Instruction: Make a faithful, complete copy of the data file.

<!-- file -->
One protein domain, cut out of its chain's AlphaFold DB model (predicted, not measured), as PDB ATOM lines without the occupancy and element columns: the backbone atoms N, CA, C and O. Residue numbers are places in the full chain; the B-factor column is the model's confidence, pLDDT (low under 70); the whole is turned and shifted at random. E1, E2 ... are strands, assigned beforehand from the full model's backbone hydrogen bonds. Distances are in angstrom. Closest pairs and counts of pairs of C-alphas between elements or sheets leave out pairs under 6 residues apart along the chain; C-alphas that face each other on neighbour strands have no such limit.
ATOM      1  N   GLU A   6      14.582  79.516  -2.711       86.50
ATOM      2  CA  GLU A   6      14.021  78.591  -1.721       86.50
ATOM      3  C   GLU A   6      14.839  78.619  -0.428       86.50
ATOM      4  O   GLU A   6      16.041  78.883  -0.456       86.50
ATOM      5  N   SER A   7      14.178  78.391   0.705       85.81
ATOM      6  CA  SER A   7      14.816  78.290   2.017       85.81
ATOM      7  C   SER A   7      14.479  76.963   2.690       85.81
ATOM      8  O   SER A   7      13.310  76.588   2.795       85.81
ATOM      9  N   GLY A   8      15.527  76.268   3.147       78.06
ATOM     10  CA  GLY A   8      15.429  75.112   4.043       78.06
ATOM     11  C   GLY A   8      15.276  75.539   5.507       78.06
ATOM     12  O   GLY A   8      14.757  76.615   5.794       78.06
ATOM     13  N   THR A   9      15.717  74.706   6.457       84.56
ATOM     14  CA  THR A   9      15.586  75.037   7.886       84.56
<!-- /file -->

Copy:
One protein domain, cut out of its chain's AlphaFold DB model (predicted, not measured), as PDB ATOM lines without the occupancy and element columns: the backbone atoms N, CA, C and O. Residue numbers are places in the full chain; the B-factor column is the model's confidence, pLDDT (low under 70); the whole is turned and shifted at random. E1, E2 ... are strands, assigned beforehand from the full model's backbone hydrogen bonds. Distances are in angstrom. Closest pairs and counts of pairs of C-alphas between elements or sheets leave out pairs under 6 residues apart along the chain; C-alphas that face each other on neighbour strands have no such limit.
ATOM      1  N   GLU A   6      14.582  79.516  -2.711       86.50
ATOM      2  CA  GLU A   6      14.021  78.591  -1.721       86.50
ATOM      3  C   GLU A   6      14.839  78.619  -0.428       86.50
ATOM      4  O   GLU A   6      16.041  78.883  -0.456       86.50
ATOM      5  N   SER A   7      14.178  78.391   0.705       85.81
ATOM      6  CA  SER A   7      14.816  78.290   2.017       85.81
ATOM      7  C   SER A   7      14.479  76.963   2.690       85.81
ATOM      8  O   SER A   7      13.310  76.588   2.795       85.81
ATOM      9  N   GLY A   8      15.527  76.268   3.147       78.06
ATOM     10  CA  GLY A   8      15.429  75.112   4.043       78.06
ATOM     11  C   GLY A   8      15.276  75.539   5.507       78.06
ATOM     12  O   GLY A   8      14.757  76.615   5.794       78.06
ATOM     13  N   THR A   9      15.717  74.706   6.457       84.56
ATOM     14  CA  THR A   9      15.586  75.037   7.886       84.56